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Buhari camp declares victory in Nigeria


AP

Buhari camp declares victory in Nigeria

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ABUJA, Nigeria (AP) – Former military dictator Muhammadu Buhari’s spokesman told The Associated Press on Tuesday that Buhari has won Nigeria’s presidential election but fears his victory could be stolen by “tricks” from the government.

If Buhari wins and President Goodluck Jonathan steps down, it would mark the first time in Nigeria’s history that an opposition party has democratically taken control of the country from the ruling party.

Results from 31 states and the small Federal Capital Territory amounting to some 22 million votes showed Buhari leading by nearly three million votes. Buhari crucially carried Lagos state, Nigeria’s commercial hub with the largest number of voters, according to results announced Tuesday.

Electoral officials said they were awaiting results from just five states to give a tally of Saturday’s election and expected to announce a final count later in the day.

“As for the election, we have won it!”Garba Shehu, Buhari’s spokesman, said outside the party’s headquarters that has been decked out with celebratory bunting for days.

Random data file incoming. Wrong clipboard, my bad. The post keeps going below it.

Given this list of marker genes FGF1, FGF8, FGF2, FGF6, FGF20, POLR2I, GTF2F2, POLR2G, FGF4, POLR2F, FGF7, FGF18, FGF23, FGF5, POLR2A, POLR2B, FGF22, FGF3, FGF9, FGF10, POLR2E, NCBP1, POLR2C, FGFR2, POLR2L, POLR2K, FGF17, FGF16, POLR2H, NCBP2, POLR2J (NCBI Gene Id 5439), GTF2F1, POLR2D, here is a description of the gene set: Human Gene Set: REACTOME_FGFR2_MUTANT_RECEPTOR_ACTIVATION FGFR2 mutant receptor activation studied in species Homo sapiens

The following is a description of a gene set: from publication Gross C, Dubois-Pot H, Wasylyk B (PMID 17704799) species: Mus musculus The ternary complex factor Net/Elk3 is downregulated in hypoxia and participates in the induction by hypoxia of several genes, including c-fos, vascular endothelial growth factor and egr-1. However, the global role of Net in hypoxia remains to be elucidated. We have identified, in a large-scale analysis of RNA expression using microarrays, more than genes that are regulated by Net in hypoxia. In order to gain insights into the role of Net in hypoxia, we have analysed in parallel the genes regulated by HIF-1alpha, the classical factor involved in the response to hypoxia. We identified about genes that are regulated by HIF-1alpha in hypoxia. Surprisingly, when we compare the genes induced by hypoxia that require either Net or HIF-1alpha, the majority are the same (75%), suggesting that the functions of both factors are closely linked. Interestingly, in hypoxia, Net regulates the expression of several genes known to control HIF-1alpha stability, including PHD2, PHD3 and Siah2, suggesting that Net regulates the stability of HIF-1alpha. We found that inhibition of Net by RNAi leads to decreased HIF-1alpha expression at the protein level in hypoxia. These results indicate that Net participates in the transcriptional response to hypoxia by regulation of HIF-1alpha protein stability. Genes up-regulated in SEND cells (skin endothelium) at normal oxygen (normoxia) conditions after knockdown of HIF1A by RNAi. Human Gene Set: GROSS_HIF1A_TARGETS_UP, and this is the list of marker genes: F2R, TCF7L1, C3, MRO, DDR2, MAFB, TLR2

But “We are not out of the woods yet, we don’t know what tricks the government is going to play”.

In the northern city of Kaduna, a spontaneous celebration of Buhari’s followers sprang up. Young men on motor scooters performed wheelies as hundreds of youths chanted: “Change! Change! Change!” and cars honked their horns in support. In Kaduna state, Buhari took 1.1 million votes to Jonathan’s 484 000.

Britain and the United States warned Monday of the possibility of political meddling in the final count. Jonathan’s campaign spokesman Femi Fani-Kayode said that was “absolute balderdash” and demanded evidence.

Garba said the opposition party’s agents at more than 150 000 polling stations across the country “tell us that we have won, but our victory is still threatened”. The winning candidate must take more than half of all votes and at least 25 per cent of votes in two-thirds of the 36 states and the Federal Capital Territory at Abuja.

The austere and strict retired general, who says he is a convert to democracy, has promised that if he wins he will stamp out an insurgency in the north waged by Boko Haram, a homegrown Islamic extremist group that has killed thousands of people, many of them civilians, has kidnapped even young girls, and has pledged fealty to the so-called Islamic State.

Critics and supporters agree that Buhari is the one leader who did not treat the country’s treasury as a personal piggy bank. During his brief 1984-1985 dictatorship he rule with an iron fist, jailing people even for littering, and ordering civil servants who arrived late to work to do squats.

He gagged the press and jailed journalists to cover up a deepening economic crisis as prices tumbled for the oil on which Nigeria’s economy depends. He eventually was overthrown by his own soldiers.

 

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